Fewer women in student government positions

With Undergraduate Student Government elections approaching, many students are deciding whether to run for positions. However, it appears these students tend not to be women.

Of the 50 colleges ranked highest by the U.S. News & World Report, less than a third of student presidents are women, and a similar trend can be seen at St. Thomas. (Cynthia Johnson/TommieMedia)

Of the 50 colleges ranked highest by the U.S. News & World Report, less than a third of student presidents are women, according to The Washington Post.

Mike Orth, USG sophomore class president, said the lack of women in student government across the nation is surprising.

“There’s the talent there, but for some reason or another they’re either not running or not winning,” he said.

Orth said USG overall is fairly representative of the amount of undergraduate men and women enrolled at St. Thomas. But the gender gap is evident in high-tier student representatives.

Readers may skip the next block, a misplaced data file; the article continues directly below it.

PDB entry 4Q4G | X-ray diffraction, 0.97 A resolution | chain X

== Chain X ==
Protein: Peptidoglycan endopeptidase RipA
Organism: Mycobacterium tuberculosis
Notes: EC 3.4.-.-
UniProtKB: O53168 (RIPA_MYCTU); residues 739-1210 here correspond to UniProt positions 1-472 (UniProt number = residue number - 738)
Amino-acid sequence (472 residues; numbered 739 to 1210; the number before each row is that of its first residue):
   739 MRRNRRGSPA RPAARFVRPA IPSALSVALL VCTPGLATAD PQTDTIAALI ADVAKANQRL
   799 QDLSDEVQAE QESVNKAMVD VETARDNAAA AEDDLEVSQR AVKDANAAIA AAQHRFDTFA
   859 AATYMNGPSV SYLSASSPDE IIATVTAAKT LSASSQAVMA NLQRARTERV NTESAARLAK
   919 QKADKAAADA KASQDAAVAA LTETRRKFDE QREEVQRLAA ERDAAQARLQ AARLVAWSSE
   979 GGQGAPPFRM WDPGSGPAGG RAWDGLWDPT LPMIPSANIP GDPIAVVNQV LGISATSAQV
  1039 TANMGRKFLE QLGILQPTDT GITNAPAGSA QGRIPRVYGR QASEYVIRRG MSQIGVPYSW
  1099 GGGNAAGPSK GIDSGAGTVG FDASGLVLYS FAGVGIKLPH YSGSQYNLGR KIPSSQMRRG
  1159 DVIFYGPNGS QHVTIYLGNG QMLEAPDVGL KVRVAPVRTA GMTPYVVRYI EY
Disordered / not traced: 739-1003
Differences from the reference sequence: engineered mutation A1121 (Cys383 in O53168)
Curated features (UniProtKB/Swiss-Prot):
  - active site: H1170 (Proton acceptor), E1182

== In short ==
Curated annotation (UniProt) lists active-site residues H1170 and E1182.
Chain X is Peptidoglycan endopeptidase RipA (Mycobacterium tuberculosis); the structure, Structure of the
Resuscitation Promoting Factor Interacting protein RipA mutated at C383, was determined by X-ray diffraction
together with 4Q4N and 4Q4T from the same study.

“Here at St. Thomas, about 40 percent of USG is female,” Orth said. “But if you look at the class presidents, one out of four is a female,” Orth said. “If you look at the executive board for USG, one out of six is a female.”

Junior Greg Schraine, USG vice president of financial affairs, said no woman has ever held his position in the history of St. Thomas.

“Until this year, it has never been anyone other than a white male,” Scharine said. “But if you look at the demographics of a finance major, most of them are white males. Still, if you have a good sense about business and accounting, you can do this job.”

Senior class president Marcy Warren, who was junior class president last year, said it is important to have women in student government to accurately depict the student body.

“I think student government gives great opportunities to both men and women to become involved, because they are voted in by their peers and should fairly represent their constituents,” Warren said.

Past female student body presidents